Scotland's health service is under pressure like never before, with hospitals across the country operating at, or near, full capacity.
Staff shortages due to high rates of Covid infection are pushing many of those left on duty to their limits.
Call handlers are dealing with about 10,000 more 999 calls a month than last summer. The impact is being felt by patients as they wait for hours for medical help.
BBC Scotland's health correspondent Lisa Summers spent the night shift with one ambulance in crew in Lothian, to witness the level of demand they are facing.
Paramedics Moira Shaw and Blair Paul are en route to their first patient, an 83-year-old woman who is suspected to have had a stroke. They have already been diverted away from a call to a care home where an elderly lady has fallen as this call is more urgent.
Pensioner Jesse and her husband George were about to sit down to dinner when she began to feel unwell.
Moira and Blair have to get her to hospital as soon as they can where she can be seen by a specialist stroke team.
At the hospital, four ambulances are waiting in a queue to offload their patients - ambulances that could be going out to emergency calls.
Moira says: "The public perception is that there are plenty of ambulances, there's just not enough."
Blair adds: "People are waiting, seven, eight, nine hours for a response and to be honest that is unacceptable and I can understand people are angry, but generally when we turn up, people are just happy to see us."
The ambulance service is busier than it has ever been - calls have to be prioritised. This means other patients have to wait.
"It's relentless", Moira says. "Tuesday night for example at 2am, there were 60 calls waiting for an ambulance. The volume of calls is so high we are pretty much using every resource that we can, so managers are out, if they are a paramedic they are on the road now, we are pretty much pulling every resource we can."
On average, call handlers are dealing with about 10,000 more 999 calls a month than they were last summer.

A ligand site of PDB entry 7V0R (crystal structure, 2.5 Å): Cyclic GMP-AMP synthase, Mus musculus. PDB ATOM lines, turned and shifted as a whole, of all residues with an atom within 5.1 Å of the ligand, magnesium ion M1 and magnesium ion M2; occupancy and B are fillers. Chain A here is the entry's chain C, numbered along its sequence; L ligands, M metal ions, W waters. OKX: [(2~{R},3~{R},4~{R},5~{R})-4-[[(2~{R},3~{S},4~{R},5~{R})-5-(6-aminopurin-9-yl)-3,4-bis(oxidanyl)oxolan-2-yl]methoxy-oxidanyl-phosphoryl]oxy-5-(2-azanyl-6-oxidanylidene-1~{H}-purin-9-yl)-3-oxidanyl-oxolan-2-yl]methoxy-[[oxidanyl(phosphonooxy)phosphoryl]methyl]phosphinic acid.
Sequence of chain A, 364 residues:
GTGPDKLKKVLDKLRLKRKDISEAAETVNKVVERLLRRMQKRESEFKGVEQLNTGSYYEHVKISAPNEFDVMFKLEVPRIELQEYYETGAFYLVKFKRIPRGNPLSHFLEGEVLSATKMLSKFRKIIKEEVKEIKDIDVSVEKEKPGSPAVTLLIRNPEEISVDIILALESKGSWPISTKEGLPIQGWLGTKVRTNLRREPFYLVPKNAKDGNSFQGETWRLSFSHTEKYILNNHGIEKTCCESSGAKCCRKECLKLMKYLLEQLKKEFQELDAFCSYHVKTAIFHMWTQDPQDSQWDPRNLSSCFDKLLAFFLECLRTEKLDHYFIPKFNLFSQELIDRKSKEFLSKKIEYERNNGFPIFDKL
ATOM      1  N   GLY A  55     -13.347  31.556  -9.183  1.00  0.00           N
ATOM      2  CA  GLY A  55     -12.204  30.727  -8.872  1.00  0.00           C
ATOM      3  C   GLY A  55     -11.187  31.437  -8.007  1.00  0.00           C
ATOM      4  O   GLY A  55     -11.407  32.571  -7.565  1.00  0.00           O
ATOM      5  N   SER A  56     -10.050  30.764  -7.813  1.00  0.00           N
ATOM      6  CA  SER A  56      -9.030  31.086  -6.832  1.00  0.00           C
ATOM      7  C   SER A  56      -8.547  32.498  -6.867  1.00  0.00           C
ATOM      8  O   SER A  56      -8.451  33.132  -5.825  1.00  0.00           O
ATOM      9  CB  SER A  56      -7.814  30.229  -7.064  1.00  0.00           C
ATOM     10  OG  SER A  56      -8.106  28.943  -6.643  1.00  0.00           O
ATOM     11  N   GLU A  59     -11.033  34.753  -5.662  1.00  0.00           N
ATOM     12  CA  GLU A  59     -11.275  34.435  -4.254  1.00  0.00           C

They say they are getting to the most urgent calls in less than 10 minutes but have apologised to patients who have waited too long.
Call handler Sarah Williams says: "When you come in and you see 20 calls in the queue you think, 'how is the day going to go?'"
Sarah says she can understand why people are frustrated, but the handlers have to prioritise life-threatening calls.
"We are getting so much abuse off people because of the wait times, and we don't want to tell them that their gran is going to be lying on the floor for 10 hours, but right now that's the reality of it," she says.
"And it is horrible waiting. We've got people who have been waiting since yesterday to get an ambulance out to them and they are giving us abuse, swearing, threatening us down the phone. It's not going to make the ambulance come any quicker, no matter how much abuse they give us."
'Someone could be seriously unwell'
Back on the road, Moira and Blair are being sent back to the patient who fell in the care home. She has been waiting for an ambulance for almost five hours.
Only minutes away from the care home they are diverted again. This time a "red call" to a fire in Kirkliston.
Fire crews, special response teams, police and four ambulances attend - but in the end, the ambulance crews aren't needed.
"This is a daily occurrence for us now," Blair says. "We are diverted to more serious jobs and ultimately it means someone has to wait for a long, long time for an ambulance. It's frustrating for us because we know that that lady is probably in pain, and uncomfortable, however, this supersedes that unfortunately."
Moira adds: "They don't understand that there are so many calls and not enough ambulances, and we feel bad that they wait for hours and hours on end. It's worrying because sometimes things are missed and someone could be seriously unwell, it's not been picked up and they can be waiting hours for an ambulance."
Blair says that, ultimately, the resources need to be used in the best possible way.
"As an ambulance service we are always happy to come and see people, it's our job, we love going to see people, but I think people are quite quick to call an ambulance rather than look for other ways to support their health," he adds.
Last week, the head of the Scottish Ambulance Service apologised to patients over increased waiting times.
Pauline Howie said staff were working under "unprecedented pressure" in response to a "huge increase" in Covid and non-Covid cases.
She said there had never been a period of such sustained pressure on the health and care systems.
At First Minister's Questions last Thursday, Nicola Sturgeon said the average wait last week for immediately life-threatening incidents was nine minutes and 30 seconds, a figure she described as "not good enough".
Almost 300 additional ambulance service staff are being recruited through £20m in Scottish government funding allocated since last year.